Strong Performances May Not Be Enough to Pardon this Office Comedy

Corporate America — a phrase that can serve both chills and pride at the thought of the faceless conglomerates that sit behind some of our mighty industries. It’s a credit to the machinery of business that apart from some specialized roles, most jobs and job functions are almost indistinguishable from one another. The desk-chained masses can be slotted in and out at will like figures in a giant Lego set. Company machinations in the news, the comedy of The Office, the universal “uh-huh” when reading a Dilbert cartoon (though Scott Adams should best never be let near a keyboard again) make the setting for Chris Shuptrine’s new play highly relatable to the vast majority of us. 

Numbers are Down, is a satire set in a failing department of fictional company Abacus. The play was selected from nearly 50 submissions by North Carolina playwrights in response to RedBird Theater’s call for scripts last fall. The straightforward plot follows the fortunes of five office-workers as they battle low pay, workplace incompetence, a shortage of coffee cups and a constant barrage of corporate jargon. Central to the story are Andy and Max (played by stage debutants Jeffrey Eason and Monica Hoh) two stalwarts in a recently downsized department of three, who become subject to the vagaries of office politics and attempt to discover who they really need to become in order to survive the environment,

This cast had clearly rehearsed until their staplers bled. The chemistry between the two protagonists was *chef’s kiss* superb. The speed of the line delivery and pacing had the effect of immersing the audience into the world of office banter. Pamir Kiciman, as department head Frank, displayed a wonderful range from the jocular to the panicked. Eason and Hoh similarly had great depth to their work on stage, bouncing between coworker contempt and eye-watering outrage. Supporting them Donna J. Smith and Nicole Gabriel (playing Lucy and Cassie respectively) provided slick support for the main characters.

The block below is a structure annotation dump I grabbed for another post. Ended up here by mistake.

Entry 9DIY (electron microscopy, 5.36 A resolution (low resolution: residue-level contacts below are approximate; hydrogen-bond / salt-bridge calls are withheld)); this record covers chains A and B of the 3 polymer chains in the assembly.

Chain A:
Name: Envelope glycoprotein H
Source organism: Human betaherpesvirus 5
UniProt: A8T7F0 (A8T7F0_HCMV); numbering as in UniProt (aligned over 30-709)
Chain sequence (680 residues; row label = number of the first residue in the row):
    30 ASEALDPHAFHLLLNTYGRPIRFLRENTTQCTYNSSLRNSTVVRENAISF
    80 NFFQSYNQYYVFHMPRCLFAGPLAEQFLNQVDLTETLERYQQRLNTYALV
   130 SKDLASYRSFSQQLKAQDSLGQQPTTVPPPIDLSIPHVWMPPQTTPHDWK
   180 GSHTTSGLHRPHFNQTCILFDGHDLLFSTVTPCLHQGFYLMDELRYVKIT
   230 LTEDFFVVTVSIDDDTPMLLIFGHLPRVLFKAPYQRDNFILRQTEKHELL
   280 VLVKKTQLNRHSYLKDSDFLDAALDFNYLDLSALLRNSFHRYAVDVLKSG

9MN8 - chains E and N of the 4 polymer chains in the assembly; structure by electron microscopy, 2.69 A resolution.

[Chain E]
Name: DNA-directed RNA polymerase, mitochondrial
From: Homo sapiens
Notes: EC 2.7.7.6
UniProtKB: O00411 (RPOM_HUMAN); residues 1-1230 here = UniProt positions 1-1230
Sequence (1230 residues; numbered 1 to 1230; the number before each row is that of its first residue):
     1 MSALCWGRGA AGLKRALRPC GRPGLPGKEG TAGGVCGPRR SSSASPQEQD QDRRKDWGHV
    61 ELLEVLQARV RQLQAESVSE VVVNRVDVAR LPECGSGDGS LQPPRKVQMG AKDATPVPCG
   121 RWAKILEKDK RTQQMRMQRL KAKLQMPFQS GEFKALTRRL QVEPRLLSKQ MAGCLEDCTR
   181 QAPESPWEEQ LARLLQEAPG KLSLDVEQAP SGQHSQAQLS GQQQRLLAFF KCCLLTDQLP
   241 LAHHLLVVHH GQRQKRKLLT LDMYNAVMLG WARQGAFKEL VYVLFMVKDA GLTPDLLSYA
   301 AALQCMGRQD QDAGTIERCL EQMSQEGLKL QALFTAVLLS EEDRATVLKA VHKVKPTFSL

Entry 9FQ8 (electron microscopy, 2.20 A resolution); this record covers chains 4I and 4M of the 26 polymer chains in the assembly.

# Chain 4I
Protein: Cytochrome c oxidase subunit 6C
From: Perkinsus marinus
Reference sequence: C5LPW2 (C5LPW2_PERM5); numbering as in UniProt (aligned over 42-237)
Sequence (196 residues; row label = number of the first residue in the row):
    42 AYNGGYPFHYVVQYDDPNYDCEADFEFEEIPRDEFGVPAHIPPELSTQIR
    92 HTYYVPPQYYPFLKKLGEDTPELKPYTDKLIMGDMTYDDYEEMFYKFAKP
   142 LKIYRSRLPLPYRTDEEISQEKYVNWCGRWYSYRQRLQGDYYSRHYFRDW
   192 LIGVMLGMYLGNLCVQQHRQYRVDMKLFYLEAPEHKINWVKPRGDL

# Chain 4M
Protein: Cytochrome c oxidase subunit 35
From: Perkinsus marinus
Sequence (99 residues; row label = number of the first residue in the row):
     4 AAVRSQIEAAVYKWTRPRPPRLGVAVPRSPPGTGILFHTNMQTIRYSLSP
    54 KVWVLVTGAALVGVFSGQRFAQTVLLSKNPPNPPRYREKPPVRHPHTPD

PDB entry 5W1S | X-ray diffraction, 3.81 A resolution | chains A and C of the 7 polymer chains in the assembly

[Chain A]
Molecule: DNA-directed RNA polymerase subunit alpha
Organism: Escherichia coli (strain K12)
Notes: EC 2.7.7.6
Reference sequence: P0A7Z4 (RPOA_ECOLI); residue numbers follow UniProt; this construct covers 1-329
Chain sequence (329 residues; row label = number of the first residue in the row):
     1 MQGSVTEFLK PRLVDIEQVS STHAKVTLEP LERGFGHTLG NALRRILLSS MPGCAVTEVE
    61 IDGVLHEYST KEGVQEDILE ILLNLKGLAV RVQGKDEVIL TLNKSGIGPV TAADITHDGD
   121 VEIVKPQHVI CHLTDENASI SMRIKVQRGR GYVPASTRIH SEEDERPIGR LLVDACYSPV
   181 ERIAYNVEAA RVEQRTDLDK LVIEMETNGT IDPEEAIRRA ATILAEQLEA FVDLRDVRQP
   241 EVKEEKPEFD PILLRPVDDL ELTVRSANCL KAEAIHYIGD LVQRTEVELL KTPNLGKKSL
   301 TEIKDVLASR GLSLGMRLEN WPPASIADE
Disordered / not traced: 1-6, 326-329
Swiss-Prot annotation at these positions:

Full marks and credit go to the performers and director Daviid Berberian for delivering a finely honed product to the stage. The only criticism here is that the staging was occasionally difficult; being in the thrust and having backs to half the audience for minutes at a time. This had the inadvertent effect of breaking the “sitcom style” setup of the stage (complete with LAUGH/APPLAUSE signs hanging above). This however did not detract from the razor sharp interactions between the characters and speed of the repartee that such a play demands. In a scene preceding the departure of an individual from the department, the timing of the lines and entrances provides one of the more hilarious moments in the show.

RedBird Theater managed to set a very high bar for themselves in their first season. The productions of A Doll’s House Part 2 and Red wowed audiences in their sheer drama, simplicity, preparation, and outstanding talent. These productions were finely tuned and not only brought out the best in the talent but nurtured that talent even further. In terms of the performance of this production, they have definitely reached that lofty benchmark and produced a work that is thoroughly professional and entertaining. 

Chris Shuptrine’s script, however, was like watching a 75-minute slow motion video of a collision between The Office and Ferris Bueller’s Day Off. Like all train wrecks, it starts off fascinating enough. Then shards of broken plot and messaging pierce your gaze and you realize you’re looking at carnage that, once seen, cannot be undone. The premise of the play is solid: highly talented women of color can be overlooked in the workplace. However, in providing this story, once again a writer has leaned into a redemption arc for the white man. It’s as if Shuptrine is trying to tell us by the end: no matter how much you steamroller your highly skilled marginalized coworker, they will always forgive you. So it’s OK to continue being who you are. 

The humor in the play, while expertly delivered, simmers along without ever reaching boiling point. There are a couple of deft running gags with an office door and a sitcom-style “stage manager,” however, there is so much more office humor that could be incorporated into a tale such as this. And perhaps that humor might pull into sharp relief the true conflict between policies and systems which enhance racism and sexism in the workplace rather than asking us to feel good about the journey of self discovery of yet another privileged person. 

Audiences should see this production; please go and make up your own mind. One should always, regardless of whether a review raves or is highly critical. Definitely go for the wonderful performances. However if like this reviewer you walk away feeling that you needed something else, the question has to be asked: was this really the best of nearly 50 new play submissions to RedBird?

Numbers are Down runs through August 5. For more information visit

For a listing of Triangle Theater events visit our Calendar Page.

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